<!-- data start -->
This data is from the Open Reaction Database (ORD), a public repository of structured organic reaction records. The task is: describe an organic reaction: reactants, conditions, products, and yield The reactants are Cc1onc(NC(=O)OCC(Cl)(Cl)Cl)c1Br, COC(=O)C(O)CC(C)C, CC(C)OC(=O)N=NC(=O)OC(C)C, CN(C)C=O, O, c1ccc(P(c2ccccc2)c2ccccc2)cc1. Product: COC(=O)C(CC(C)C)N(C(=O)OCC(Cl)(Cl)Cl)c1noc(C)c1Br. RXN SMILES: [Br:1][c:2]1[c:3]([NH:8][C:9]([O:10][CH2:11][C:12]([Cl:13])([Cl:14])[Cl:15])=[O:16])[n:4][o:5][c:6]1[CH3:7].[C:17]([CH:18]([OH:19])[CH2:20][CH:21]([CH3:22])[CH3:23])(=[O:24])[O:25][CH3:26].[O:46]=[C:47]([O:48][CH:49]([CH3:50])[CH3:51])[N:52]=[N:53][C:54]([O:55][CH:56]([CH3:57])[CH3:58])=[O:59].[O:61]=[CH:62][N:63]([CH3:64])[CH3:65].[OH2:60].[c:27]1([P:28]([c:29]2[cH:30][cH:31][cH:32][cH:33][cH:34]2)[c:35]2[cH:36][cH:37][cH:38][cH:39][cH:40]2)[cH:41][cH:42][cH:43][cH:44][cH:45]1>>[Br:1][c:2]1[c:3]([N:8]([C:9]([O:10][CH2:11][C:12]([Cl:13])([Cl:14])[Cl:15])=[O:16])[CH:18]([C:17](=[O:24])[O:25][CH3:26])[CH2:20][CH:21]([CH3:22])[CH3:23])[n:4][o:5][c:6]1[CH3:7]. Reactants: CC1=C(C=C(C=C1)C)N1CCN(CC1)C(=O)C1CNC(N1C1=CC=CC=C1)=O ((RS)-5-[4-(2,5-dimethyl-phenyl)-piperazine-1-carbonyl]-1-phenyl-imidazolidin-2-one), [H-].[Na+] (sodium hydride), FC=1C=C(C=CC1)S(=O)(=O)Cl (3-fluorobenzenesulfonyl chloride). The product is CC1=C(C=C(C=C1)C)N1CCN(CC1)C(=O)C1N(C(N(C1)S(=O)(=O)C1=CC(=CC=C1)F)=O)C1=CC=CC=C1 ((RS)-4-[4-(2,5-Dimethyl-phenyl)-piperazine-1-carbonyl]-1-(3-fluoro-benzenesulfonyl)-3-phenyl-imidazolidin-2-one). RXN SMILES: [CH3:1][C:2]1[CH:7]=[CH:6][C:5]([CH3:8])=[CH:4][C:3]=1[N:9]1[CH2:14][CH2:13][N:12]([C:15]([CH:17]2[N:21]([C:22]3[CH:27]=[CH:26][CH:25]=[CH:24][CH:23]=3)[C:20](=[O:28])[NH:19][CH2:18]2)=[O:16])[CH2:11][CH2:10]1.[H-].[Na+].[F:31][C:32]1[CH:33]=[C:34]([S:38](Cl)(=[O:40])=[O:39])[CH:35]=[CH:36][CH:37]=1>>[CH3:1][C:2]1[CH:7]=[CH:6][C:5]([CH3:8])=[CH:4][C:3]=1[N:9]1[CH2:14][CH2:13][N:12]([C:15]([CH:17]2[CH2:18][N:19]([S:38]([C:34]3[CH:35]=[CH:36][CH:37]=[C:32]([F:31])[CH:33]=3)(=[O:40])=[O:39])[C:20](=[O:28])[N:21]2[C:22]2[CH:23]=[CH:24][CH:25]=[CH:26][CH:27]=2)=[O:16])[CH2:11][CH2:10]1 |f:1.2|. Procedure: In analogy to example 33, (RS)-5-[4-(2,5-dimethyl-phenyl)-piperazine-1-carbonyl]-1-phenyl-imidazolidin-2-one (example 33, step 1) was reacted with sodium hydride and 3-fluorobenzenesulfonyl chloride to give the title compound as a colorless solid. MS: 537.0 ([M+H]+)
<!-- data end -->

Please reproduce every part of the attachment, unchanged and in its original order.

This data is from the Open Reaction Database (ORD), a public repository of structured organic reaction records. The task is: describe an organic reaction: reactants, conditions, products, and yield The reactants are Cc1onc(NC(=O)OCC(Cl)(Cl)Cl)c1Br, COC(=O)C(O)CC(C)C, CC(C)OC(=O)N=NC(=O)OC(C)C, CN(C)C=O, O, c1ccc(P(c2ccccc2)c2ccccc2)cc1. Product: COC(=O)C(CC(C)C)N(C(=O)OCC(Cl)(Cl)Cl)c1noc(C)c1Br. RXN SMILES: [Br:1][c:2]1[c:3]([NH:8][C:9]([O:10][CH2:11][C:12]([Cl:13])([Cl:14])[Cl:15])=[O:16])[n:4][o:5][c:6]1[CH3:7].[C:17]([CH:18]([OH:19])[CH2:20][CH:21]([CH3:22])[CH3:23])(=[O:24])[O:25][CH3:26].[O:46]=[C:47]([O:48][CH:49]([CH3:50])[CH3:51])[N:52]=[N:53][C:54]([O:55][CH:56]([CH3:57])[CH3:58])=[O:59].[O:61]=[CH:62][N:63]([CH3:64])[CH3:65].[OH2:60].[c:27]1([P:28]([c:29]2[cH:30][cH:31][cH:32][cH:33][cH:34]2)[c:35]2[cH:36][cH:37][cH:38][cH:39][cH:40]2)[cH:41][cH:42][cH:43][cH:44][cH:45]1>>[Br:1][c:2]1[c:3]([N:8]([C:9]([O:10][CH2:11][C:12]([Cl:13])([Cl:14])[Cl:15])=[O:16])[CH:18]([C:17](=[O:24])[O:25][CH3:26])[CH2:20][CH:21]([CH3:22])[CH3:23])[n:4][o:5][c:6]1[CH3:7]. Reactants: CC1=C(C=C(C=C1)C)N1CCN(CC1)C(=O)C1CNC(N1C1=CC=CC=C1)=O ((RS)-5-[4-(2,5-dimethyl-phenyl)-piperazine-1-carbonyl]-1-phenyl-imidazolidin-2-one), [H-].[Na+] (sodium hydride), FC=1C=C(C=CC1)S(=O)(=O)Cl (3-fluorobenzenesulfonyl chloride). The product is CC1=C(C=C(C=C1)C)N1CCN(CC1)C(=O)C1N(C(N(C1)S(=O)(=O)C1=CC(=CC=C1)F)=O)C1=CC=CC=C1 ((RS)-4-[4-(2,5-Dimethyl-phenyl)-piperazine-1-carbonyl]-1-(3-fluoro-benzenesulfonyl)-3-phenyl-imidazolidin-2-one). RXN SMILES: [CH3:1][C:2]1[CH:7]=[CH:6][C:5]([CH3:8])=[CH:4][C:3]=1[N:9]1[CH2:14][CH2:13][N:12]([C:15]([CH:17]2[N:21]([C:22]3[CH:27]=[CH:26][CH:25]=[CH:24][CH:23]=3)[C:20](=[O:28])[NH:19][CH2:18]2)=[O:16])[CH2:11][CH2:10]1.[H-].[Na+].[F:31][C:32]1[CH:33]=[C:34]([S:38](Cl)(=[O:40])=[O:39])[CH:35]=[CH:36][CH:37]=1>>[CH3:1][C:2]1[CH:7]=[CH:6][C:5]([CH3:8])=[CH:4][C:3]=1[N:9]1[CH2:14][CH2:13][N:12]([C:15]([CH:17]2[CH2:18][N:19]([S:38]([C:34]3[CH:35]=[CH:36][CH:37]=[C:32]([F:31])[CH:33]=3)(=[O:40])=[O:39])[C:20](=[O:28])[N:21]2[C:22]2[CH:23]=[CH:24][CH:25]=[CH:26][CH:27]=2)=[O:16])[CH2:11][CH2:10]1 |f:1.2|. Procedure: In analogy to example 33, (RS)-5-[4-(2,5-dimethyl-phenyl)-piperazine-1-carbonyl]-1-phenyl-imidazolidin-2-one (example 33, step 1) was reacted with sodium hydride and 3-fluorobenzenesulfonyl chloride to give the title compound as a colorless solid. MS: 537.0 ([M+H]+)